SLOART – Working to Grow the Slovenian Art Market

By , 01 Jul 2019, 17:56 PM Made in Slovenia
The SLOART team: Tina Fortič Jakopič, Damjan Kosec, Dominik Vučković, Katarina Hergouth The SLOART team: Tina Fortič Jakopič, Damjan Kosec, Dominik Vučković, Katarina Hergouth All images from SLOART

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If you live or even just spend a little time in Ljubljana you can't help but be struck by the vibrant arts scene, both in the formal sense of galleries, large and small, but also in the street art and style that make the place such an attractive place to hang out in. In that context, and with a little money in your pocket and bare walls at home, you may be wondering: where can I buy some Slovenian art? One man who has answer to this question, and many more about the local art scene is Damjan Kosec.

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The SLOART website

Damjan and the SLOART team have at least two long-term plans. One is related to his studies, in computer science and artificial intelligence, where he's working on his PhD in Ljubljana, following a line of research that we'll no doubt be covering at a later date on this site. The other, and the focus of today's story, is project that started more or less in 2005, when became interested in the local art scene, and which has grown steadily since then.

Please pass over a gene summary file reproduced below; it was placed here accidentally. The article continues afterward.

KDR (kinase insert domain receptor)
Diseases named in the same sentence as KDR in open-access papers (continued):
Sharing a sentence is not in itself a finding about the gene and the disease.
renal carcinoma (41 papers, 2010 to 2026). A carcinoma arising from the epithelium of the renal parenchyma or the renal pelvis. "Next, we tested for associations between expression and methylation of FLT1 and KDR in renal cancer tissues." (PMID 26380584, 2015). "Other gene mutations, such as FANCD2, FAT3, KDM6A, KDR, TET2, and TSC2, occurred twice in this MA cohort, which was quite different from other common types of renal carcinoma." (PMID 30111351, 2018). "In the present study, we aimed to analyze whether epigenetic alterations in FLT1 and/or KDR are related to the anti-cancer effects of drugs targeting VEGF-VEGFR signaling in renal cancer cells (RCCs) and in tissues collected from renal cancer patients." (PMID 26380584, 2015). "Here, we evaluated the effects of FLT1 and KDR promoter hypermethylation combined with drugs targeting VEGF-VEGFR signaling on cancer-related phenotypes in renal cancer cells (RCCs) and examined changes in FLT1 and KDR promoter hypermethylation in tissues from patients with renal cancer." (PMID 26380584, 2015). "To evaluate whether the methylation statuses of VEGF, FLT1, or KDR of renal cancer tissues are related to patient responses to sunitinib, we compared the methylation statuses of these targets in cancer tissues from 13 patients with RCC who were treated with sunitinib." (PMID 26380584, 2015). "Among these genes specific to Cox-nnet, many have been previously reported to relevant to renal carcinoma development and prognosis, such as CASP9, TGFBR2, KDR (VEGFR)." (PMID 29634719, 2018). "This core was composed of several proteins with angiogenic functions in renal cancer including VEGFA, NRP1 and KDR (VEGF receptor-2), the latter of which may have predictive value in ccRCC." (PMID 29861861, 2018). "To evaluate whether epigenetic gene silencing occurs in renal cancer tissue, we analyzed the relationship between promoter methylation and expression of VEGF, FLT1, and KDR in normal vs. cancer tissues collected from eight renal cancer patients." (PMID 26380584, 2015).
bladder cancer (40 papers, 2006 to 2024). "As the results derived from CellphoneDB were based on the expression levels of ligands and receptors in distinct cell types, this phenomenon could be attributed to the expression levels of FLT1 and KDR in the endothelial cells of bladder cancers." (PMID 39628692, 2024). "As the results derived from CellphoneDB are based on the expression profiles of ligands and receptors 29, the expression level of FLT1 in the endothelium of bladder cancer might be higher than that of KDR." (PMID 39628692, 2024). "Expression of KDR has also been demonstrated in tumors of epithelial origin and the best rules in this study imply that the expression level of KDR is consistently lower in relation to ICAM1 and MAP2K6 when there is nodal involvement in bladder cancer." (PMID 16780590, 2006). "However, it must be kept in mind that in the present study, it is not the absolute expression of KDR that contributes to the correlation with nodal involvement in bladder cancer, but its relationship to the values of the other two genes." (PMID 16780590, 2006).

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Inside the space on Trubarjeva cesta

The current incarnation of this interest – which is itself composed of at least 16 different projects, six of which have now been realised, with the remainder due to come online by 2025 – is called SLOART. In brief, this aims to connect Slovenian artists with buyers and collectors, using both an online platform and brick-and-mortar gallery, a new version of which has just opened at the funky end of Trubarjeva cesta, opposite the always under-threat Rog squat.

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Inside the space on Trubarjeva cesta

 It offers works from 1800 to the present day, and even just a passing familiarity with the biggest names of Slovenian art, as seen in the National and Modern Galleries, will make clear what an impressive list of names SLOART offers. Names such as Drago Tršar – the subject of a major retrospective earlier this year, and the man behind many of the most well-known sculptures in Ljubljana; Hinko Smrekar – who did the illustrations for much-loved edition of Martin Krpan; Zoran Mušič – who has his own room at the National; or Rihard Jakopič, the leading Impressionist who founded the school that would go on to become the Academy of Fine Arts at the University of Ljubljana. Beyond the dead there’s the living, with exciting works by current artists with years of work and discovery ahead of them.


Duša Jesih - Menage a trois, Acrylic on canvas, 100 cm x 100 cm, 2015

But how is SLOART different from any other gallery? Since the offices of TSN are currently located in the corner of a bedroom on Trubarjeva cesta, nestled between a window and closet and less than 100 metres from the new establishment, I went along to learn more. I didn't record the conversation because the art world is full of stories you won't hear with a device in your hand, so while none of this comes from direct quotes it’s an abbreviated version of our conversation, based on notes and sent back to Damjan for approval.